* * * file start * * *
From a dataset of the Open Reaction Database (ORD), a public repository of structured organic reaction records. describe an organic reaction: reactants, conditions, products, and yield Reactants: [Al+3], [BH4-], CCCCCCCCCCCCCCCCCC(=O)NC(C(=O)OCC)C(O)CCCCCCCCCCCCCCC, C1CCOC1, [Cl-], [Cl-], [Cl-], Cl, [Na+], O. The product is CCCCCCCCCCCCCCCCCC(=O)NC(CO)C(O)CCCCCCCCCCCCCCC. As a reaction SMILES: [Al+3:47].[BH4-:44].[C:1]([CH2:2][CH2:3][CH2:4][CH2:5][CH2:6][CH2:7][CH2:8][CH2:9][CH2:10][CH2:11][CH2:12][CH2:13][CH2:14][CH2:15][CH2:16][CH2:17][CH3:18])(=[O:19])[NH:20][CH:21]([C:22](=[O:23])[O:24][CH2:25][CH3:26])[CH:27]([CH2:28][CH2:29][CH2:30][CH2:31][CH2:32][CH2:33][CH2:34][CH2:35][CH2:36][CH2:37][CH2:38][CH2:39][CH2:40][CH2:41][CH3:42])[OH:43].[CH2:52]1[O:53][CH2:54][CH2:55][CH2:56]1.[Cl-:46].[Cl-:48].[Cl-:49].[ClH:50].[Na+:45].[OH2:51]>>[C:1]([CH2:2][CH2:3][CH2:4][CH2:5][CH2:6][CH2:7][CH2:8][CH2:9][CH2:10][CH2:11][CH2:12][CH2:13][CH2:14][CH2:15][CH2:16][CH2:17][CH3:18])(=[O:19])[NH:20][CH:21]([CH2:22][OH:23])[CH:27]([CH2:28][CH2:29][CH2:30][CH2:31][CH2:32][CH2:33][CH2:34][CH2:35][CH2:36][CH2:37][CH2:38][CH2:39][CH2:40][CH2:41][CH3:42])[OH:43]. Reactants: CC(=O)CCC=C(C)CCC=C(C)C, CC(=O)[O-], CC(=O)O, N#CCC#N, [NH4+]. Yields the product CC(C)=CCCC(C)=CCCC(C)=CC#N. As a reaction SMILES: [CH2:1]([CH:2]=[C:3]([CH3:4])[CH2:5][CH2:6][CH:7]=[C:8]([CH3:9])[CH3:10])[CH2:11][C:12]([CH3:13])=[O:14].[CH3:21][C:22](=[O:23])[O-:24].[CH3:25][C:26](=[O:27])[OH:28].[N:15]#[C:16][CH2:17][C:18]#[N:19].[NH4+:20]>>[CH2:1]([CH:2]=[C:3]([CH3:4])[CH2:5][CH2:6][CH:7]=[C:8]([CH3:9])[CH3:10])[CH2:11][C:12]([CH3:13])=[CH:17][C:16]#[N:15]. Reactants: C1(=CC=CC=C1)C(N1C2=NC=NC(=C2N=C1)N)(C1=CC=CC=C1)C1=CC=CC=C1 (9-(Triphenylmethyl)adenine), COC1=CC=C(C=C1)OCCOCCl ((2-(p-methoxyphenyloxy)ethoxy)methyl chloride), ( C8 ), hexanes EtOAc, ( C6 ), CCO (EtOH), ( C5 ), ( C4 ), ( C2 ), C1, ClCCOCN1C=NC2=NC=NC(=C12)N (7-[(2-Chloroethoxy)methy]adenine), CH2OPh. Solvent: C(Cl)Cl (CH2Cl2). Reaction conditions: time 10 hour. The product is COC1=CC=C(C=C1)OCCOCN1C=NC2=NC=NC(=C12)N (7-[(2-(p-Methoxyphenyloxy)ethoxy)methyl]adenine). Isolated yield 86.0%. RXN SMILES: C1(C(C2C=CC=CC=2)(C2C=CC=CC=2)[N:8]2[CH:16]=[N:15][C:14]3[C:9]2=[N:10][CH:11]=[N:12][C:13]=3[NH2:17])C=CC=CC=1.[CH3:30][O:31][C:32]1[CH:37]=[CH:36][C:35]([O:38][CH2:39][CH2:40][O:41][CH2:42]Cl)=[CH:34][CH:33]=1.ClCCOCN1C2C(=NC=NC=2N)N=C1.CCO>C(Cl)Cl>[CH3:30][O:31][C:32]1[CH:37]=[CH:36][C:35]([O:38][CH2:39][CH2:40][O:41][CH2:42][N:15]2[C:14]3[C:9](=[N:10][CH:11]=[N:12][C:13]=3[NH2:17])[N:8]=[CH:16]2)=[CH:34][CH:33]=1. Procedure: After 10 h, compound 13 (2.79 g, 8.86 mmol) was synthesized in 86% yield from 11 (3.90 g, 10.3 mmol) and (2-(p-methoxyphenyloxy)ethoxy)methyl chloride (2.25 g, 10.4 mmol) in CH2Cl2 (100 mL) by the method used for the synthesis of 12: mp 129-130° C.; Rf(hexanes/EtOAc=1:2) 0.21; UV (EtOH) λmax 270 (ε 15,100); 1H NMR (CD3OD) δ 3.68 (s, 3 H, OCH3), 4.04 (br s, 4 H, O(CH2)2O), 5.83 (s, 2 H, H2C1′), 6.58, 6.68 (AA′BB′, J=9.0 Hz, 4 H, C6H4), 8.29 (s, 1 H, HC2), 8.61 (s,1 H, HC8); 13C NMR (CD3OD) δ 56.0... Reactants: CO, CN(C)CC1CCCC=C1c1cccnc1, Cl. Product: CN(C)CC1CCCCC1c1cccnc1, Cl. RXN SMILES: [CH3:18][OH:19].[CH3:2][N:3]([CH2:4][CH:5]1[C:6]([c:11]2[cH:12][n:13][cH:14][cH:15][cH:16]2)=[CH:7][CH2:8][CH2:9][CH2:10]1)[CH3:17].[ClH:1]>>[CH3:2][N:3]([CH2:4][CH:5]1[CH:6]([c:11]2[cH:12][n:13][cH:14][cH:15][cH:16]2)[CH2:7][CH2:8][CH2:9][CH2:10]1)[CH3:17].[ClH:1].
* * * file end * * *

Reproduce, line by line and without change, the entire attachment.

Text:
From a dataset of the Open Reaction Database (ORD), a public repository of structured organic reaction records. describe an organic reaction: reactants, conditions, products, and yield Reactants: [Al+3], [BH4-], CCCCCCCCCCCCCCCCCC(=O)NC(C(=O)OCC)C(O)CCCCCCCCCCCCCCC, C1CCOC1, [Cl-], [Cl-], [Cl-], Cl, [Na+], O. The product is CCCCCCCCCCCCCCCCCC(=O)NC(CO)C(O)CCCCCCCCCCCCCCC. As a reaction SMILES: [Al+3:47].[BH4-:44].[C:1]([CH2:2][CH2:3][CH2:4][CH2:5][CH2:6][CH2:7][CH2:8][CH2:9][CH2:10][CH2:11][CH2:12][CH2:13][CH2:14][CH2:15][CH2:16][CH2:17][CH3:18])(=[O:19])[NH:20][CH:21]([C:22](=[O:23])[O:24][CH2:25][CH3:26])[CH:27]([CH2:28][CH2:29][CH2:30][CH2:31][CH2:32][CH2:33][CH2:34][CH2:35][CH2:36][CH2:37][CH2:38][CH2:39][CH2:40][CH2:41][CH3:42])[OH:43].[CH2:52]1[O:53][CH2:54][CH2:55][CH2:56]1.[Cl-:46].[Cl-:48].[Cl-:49].[ClH:50].[Na+:45].[OH2:51]>>[C:1]([CH2:2][CH2:3][CH2:4][CH2:5][CH2:6][CH2:7][CH2:8][CH2:9][CH2:10][CH2:11][CH2:12][CH2:13][CH2:14][CH2:15][CH2:16][CH2:17][CH3:18])(=[O:19])[NH:20][CH:21]([CH2:22][OH:23])[CH:27]([CH2:28][CH2:29][CH2:30][CH2:31][CH2:32][CH2:33][CH2:34][CH2:35][CH2:36][CH2:37][CH2:38][CH2:39][CH2:40][CH2:41][CH3:42])[OH:43]. Reactants: CC(=O)CCC=C(C)CCC=C(C)C, CC(=O)[O-], CC(=O)O, N#CCC#N, [NH4+]. Yields the product CC(C)=CCCC(C)=CCCC(C)=CC#N. As a reaction SMILES: [CH2:1]([CH:2]=[C:3]([CH3:4])[CH2:5][CH2:6][CH:7]=[C:8]([CH3:9])[CH3:10])[CH2:11][C:12]([CH3:13])=[O:14].[CH3:21][C:22](=[O:23])[O-:24].[CH3:25][C:26](=[O:27])[OH:28].[N:15]#[C:16][CH2:17][C:18]#[N:19].[NH4+:20]>>[CH2:1]([CH:2]=[C:3]([CH3:4])[CH2:5][CH2:6][CH:7]=[C:8]([CH3:9])[CH3:10])[CH2:11][C:12]([CH3:13])=[CH:17][C:16]#[N:15]. Reactants: C1(=CC=CC=C1)C(N1C2=NC=NC(=C2N=C1)N)(C1=CC=CC=C1)C1=CC=CC=C1 (9-(Triphenylmethyl)adenine), COC1=CC=C(C=C1)OCCOCCl ((2-(p-methoxyphenyloxy)ethoxy)methyl chloride), ( C8 ), hexanes EtOAc, ( C6 ), CCO (EtOH), ( C5 ), ( C4 ), ( C2 ), C1, ClCCOCN1C=NC2=NC=NC(=C12)N (7-[(2-Chloroethoxy)methy]adenine), CH2OPh. Solvent: C(Cl)Cl (CH2Cl2). Reaction conditions: time 10 hour. The product is COC1=CC=C(C=C1)OCCOCN1C=NC2=NC=NC(=C12)N (7-[(2-(p-Methoxyphenyloxy)ethoxy)methyl]adenine). Isolated yield 86.0%. RXN SMILES: C1(C(C2C=CC=CC=2)(C2C=CC=CC=2)[N:8]2[CH:16]=[N:15][C:14]3[C:9]2=[N:10][CH:11]=[N:12][C:13]=3[NH2:17])C=CC=CC=1.[CH3:30][O:31][C:32]1[CH:37]=[CH:36][C:35]([O:38][CH2:39][CH2:40][O:41][CH2:42]Cl)=[CH:34][CH:33]=1.ClCCOCN1C2C(=NC=NC=2N)N=C1.CCO>C(Cl)Cl>[CH3:30][O:31][C:32]1[CH:37]=[CH:36][C:35]([O:38][CH2:39][CH2:40][O:41][CH2:42][N:15]2[C:14]3[C:9](=[N:10][CH:11]=[N:12][C:13]=3[NH2:17])[N:8]=[CH:16]2)=[CH:34][CH:33]=1. Procedure: After 10 h, compound 13 (2.79 g, 8.86 mmol) was synthesized in 86% yield from 11 (3.90 g, 10.3 mmol) and (2-(p-methoxyphenyloxy)ethoxy)methyl chloride (2.25 g, 10.4 mmol) in CH2Cl2 (100 mL) by the method used for the synthesis of 12: mp 129-130° C.; Rf(hexanes/EtOAc=1:2) 0.21; UV (EtOH) λmax 270 (ε 15,100); 1H NMR (CD3OD) δ 3.68 (s, 3 H, OCH3), 4.04 (br s, 4 H, O(CH2)2O), 5.83 (s, 2 H, H2C1′), 6.58, 6.68 (AA′BB′, J=9.0 Hz, 4 H, C6H4), 8.29 (s, 1 H, HC2), 8.61 (s,1 H, HC8); 13C NMR (CD3OD) δ 56.0... Reactants: CO, CN(C)CC1CCCC=C1c1cccnc1, Cl. Product: CN(C)CC1CCCCC1c1cccnc1, Cl. RXN SMILES: [CH3:18][OH:19].[CH3:2][N:3]([CH2:4][CH:5]1[C:6]([c:11]2[cH:12][n:13][cH:14][cH:15][cH:16]2)=[CH:7][CH2:8][CH2:9][CH2:10]1)[CH3:17].[ClH:1]>>[CH3:2][N:3]([CH2:4][CH:5]1[CH:6]([c:11]2[cH:12][n:13][cH:14][cH:15][cH:16]2)[CH2:7][CH2:8][CH2:9][CH2:10]1)[CH3:17].[ClH:1].